But what if you want to be able to listen to faster audio on the go, without having to wait for Audacity to process it? Then you let your iPod do the work on-the-fly. Starting with the 4th generation model, all iPods (and iPod nanos) are capable of playing audio back at a rate 25% faster than normal. To do this though, the audio file must be in a specific format, either an audiobook (.aa) or a bookmarkable AAC (.m4b).

Not to worry, turning your podcast mp3s into a bookmarkable is a very simple and very fast process with the help of an AppleScript: Quick Convert. Download it and install per its directions.

But before we can use that script to do any converting, we need to do some setting up and organizing. Converting podcasts this way will make iTunes treat them as audiobooks. The files will be removed from the nifty Podcast manager and appear, instead, as a jumble under the Audiobooks tab. The new files will not be accessible through the iPod’s Podcast menu.

We’ll need to set up some Smart Playlists to ensure that our converted files end up on the road with us and are easy to find. To do so, hold down the option key and watch the plus sign turn into a widget. itunes widgets Click the New Playlist button. In the window that pops up, we can specify our criteria so that our bookmarkable podcasts appear in this playlist.

It only takes two selectors:

  1. Album is <<name of podcast>>
  2. Kind does not contain MPEG

Click for full size. This example features The Sound of Young America, which you really should be listening to.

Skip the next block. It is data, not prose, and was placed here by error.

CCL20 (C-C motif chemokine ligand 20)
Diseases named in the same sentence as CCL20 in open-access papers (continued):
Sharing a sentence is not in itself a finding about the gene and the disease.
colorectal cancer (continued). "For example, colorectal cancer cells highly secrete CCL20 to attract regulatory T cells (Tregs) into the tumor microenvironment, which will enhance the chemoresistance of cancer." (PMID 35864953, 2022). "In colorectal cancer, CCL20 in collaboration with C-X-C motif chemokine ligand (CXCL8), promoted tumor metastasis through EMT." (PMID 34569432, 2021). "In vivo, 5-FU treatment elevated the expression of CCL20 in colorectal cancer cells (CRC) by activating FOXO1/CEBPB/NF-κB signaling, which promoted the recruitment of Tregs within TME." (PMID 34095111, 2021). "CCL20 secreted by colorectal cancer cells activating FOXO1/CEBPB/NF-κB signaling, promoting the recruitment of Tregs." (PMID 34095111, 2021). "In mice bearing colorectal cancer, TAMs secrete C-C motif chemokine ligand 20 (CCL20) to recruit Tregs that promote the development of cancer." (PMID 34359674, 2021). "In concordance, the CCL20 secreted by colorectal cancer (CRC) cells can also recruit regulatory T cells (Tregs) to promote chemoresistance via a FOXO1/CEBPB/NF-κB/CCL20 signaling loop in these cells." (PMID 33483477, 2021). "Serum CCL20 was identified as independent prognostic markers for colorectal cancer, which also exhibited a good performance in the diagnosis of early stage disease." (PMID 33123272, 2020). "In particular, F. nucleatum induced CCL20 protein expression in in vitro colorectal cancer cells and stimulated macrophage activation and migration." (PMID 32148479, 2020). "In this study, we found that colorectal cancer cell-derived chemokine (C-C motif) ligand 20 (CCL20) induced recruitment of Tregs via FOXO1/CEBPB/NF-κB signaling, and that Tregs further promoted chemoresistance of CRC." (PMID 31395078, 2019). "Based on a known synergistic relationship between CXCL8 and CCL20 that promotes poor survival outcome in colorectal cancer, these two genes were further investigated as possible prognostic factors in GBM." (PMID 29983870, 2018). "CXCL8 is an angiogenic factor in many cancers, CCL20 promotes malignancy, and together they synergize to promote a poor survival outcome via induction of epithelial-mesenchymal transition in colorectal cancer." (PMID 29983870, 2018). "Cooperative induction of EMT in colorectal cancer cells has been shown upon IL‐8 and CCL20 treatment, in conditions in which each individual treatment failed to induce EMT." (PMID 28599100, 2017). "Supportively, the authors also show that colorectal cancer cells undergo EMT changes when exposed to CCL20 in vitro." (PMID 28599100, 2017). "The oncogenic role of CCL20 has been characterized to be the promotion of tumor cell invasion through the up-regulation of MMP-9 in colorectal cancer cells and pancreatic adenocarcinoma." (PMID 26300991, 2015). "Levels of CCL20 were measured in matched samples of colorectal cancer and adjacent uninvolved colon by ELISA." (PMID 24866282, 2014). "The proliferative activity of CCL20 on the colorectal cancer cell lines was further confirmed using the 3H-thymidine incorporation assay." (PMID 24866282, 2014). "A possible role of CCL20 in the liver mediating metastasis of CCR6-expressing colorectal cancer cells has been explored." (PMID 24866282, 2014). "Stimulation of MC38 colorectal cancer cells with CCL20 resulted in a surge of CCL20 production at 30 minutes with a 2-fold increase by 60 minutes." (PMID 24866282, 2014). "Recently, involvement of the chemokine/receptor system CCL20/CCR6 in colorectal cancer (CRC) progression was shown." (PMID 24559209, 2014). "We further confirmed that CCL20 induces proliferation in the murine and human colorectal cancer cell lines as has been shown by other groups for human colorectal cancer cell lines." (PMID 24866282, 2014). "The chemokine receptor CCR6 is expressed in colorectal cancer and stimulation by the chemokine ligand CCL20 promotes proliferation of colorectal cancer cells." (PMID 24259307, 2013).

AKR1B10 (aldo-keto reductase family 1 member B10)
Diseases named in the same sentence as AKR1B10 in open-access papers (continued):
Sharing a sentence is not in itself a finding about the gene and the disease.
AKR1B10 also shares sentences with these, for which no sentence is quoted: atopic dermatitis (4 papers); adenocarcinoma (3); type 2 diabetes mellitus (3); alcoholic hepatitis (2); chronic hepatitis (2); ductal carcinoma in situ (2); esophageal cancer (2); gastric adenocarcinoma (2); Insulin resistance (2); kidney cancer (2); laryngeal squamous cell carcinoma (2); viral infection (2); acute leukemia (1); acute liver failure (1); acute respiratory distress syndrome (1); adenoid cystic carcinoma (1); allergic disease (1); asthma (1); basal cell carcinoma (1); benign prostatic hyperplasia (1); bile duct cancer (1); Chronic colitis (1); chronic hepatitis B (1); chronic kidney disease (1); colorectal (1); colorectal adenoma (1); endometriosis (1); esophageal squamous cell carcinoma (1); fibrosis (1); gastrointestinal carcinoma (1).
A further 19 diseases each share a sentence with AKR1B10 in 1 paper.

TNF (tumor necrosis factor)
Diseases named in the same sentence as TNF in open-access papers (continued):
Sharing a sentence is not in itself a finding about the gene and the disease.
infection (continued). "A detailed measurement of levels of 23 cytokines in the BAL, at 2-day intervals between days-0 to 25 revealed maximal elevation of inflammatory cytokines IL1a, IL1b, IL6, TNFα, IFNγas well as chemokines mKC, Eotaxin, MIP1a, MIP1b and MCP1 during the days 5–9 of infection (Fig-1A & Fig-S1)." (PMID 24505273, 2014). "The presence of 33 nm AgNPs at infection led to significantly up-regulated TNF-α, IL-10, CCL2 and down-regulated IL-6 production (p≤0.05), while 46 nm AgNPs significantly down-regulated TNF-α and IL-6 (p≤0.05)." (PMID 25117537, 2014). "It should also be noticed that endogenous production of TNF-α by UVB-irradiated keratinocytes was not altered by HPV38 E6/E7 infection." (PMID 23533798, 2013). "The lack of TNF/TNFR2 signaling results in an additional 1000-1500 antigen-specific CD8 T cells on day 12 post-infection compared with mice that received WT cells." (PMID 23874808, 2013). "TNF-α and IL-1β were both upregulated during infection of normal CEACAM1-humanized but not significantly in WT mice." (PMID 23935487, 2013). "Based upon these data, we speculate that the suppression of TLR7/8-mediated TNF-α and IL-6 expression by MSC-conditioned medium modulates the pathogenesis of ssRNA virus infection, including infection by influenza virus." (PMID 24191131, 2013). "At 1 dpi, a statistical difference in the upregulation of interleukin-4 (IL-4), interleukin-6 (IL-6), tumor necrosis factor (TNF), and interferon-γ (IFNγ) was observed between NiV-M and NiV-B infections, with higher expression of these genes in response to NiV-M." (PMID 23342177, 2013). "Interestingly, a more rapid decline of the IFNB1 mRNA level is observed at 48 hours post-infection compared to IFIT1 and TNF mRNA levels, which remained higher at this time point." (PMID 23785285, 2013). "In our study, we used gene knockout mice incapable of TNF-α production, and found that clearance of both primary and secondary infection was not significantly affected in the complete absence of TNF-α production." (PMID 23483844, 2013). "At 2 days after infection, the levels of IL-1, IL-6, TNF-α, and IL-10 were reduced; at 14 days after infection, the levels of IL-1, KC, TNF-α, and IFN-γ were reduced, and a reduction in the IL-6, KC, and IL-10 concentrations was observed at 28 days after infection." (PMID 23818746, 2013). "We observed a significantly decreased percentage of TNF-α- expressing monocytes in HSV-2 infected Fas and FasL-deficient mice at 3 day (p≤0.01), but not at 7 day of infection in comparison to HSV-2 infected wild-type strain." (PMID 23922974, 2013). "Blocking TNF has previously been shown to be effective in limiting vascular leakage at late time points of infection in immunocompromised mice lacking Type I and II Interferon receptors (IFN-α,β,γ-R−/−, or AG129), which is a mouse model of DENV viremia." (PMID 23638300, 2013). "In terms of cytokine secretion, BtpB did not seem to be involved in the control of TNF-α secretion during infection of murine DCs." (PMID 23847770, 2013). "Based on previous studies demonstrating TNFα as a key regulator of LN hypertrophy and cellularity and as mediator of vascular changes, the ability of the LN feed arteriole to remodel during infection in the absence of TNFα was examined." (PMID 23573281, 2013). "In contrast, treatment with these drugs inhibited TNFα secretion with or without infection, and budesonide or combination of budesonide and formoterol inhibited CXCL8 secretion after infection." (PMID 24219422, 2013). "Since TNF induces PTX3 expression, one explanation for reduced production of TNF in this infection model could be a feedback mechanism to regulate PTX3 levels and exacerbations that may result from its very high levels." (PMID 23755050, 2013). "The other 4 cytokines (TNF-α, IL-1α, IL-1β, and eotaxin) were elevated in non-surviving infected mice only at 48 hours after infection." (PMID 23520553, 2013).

Do this for each podcast subscription you have.

When you convert podcast episodes, the ID3 tags on the new files will be exactly the same as the original, but the type of file will have changed from MPEG to AAC audio. Therefore, whenever you convert a new podcast to audiobook form, it will automatically be added to the appropriate playlist.

If you’re not sure about the podcast title to put the Album selector, get info on an episode in iTunes’ Podcast pane and copy from there.

Once those playlists are ready to go, we can do the fun part, the actual conversion. For this we use the Quick Convert AppleScript. The script allows you convert to different audio formats without having to change settings in iTunes’ preferences.

Click for full size.

So let’s get going:

  1. Select all the episodes you want to convert to bookmarkable/accelerate-able format. From the Scripts menu in the menu bar script menu, which should be visible if you’ve installed at least one AppleScript, select Quick Convert.
  2. From the window that pops up, select AAC converter.
  3. You’ll be asked if you want to make it bookmarkable. Say Yes.
  4. Then you’ll be asked if you want to add it to a playlist. If you’ve set up your Smart Playlists above, it’s unnecessary, so say no.
  5. Finally, you’ll be asked if you
    1. want to delete the original file
    2. remove it from the library
    3. do nothing
      Personally, I usually have no use for the original once converted, so I choose delete. Select your own preference.

With all the options set, iTunes will begin converting the file. Your mileage will vary of course, but iTunes’ AAC encoder is generally speedy. My G4 PowerBook processes at around 8X speed while my Intel iMac clocks in at roughly 30X.

The next time you update/sync your iPod,your new playlists containing the converted files will appear in the Playlist menu. Podcasts can be accessed under the Audiobooks menu as well. When listening to these files, use the center Select button to adjust the playback speed. It comes in three flavors: Slower, Normal and Faster.

There you have it, an easy way to adjust the play rate on an iPod. Now get listening.

Speeding up Podcasts part 2:
Using Audacity to speed up MP3s

Part of the Faster Podcasts Series

  1. Speeding up podcasts:
    Listen to more, faster – Part 1
  2. Speeding up Podcasts part 2:
    Using Audacity to speed up MP3s
  3. Speeding Up Podcasts part 3: Make Yourself an Audiobook

faster podcast